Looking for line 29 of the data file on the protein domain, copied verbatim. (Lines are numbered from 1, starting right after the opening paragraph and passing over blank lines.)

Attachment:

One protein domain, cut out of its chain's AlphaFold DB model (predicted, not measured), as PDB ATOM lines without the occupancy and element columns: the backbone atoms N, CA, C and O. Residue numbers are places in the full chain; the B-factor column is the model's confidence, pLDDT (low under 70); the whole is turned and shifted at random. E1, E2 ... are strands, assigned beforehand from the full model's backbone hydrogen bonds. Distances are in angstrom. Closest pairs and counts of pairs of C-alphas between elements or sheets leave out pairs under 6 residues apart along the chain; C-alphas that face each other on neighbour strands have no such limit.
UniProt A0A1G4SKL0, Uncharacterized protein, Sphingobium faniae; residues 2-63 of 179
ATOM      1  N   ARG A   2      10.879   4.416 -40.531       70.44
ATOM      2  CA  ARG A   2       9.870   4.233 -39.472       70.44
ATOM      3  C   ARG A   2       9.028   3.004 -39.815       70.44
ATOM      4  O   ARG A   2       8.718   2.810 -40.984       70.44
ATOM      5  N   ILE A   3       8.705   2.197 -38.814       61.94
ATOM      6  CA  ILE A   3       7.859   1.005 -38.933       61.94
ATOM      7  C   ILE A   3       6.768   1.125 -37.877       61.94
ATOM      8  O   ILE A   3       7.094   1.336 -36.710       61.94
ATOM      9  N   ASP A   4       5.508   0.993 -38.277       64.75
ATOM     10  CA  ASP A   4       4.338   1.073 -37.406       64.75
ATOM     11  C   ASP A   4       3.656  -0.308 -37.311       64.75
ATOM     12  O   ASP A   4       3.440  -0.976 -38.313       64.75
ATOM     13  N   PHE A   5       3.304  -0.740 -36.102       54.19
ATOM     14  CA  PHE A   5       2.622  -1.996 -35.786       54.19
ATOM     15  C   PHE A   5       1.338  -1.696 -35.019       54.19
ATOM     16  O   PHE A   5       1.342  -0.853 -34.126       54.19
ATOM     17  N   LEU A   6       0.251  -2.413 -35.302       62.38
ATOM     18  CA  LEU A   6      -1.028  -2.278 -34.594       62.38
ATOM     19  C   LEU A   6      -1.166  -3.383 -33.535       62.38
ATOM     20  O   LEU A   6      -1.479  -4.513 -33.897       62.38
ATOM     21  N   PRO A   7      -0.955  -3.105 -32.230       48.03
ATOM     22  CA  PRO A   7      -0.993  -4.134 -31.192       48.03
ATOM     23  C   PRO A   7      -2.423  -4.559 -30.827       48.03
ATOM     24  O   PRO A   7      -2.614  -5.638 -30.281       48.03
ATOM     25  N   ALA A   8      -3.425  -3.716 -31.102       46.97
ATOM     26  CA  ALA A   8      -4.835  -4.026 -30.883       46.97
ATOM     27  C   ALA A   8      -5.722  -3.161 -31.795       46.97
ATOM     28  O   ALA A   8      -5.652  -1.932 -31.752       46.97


ATOM     28  O   ALA A   8      -5.652  -1.932 -31.752       46.97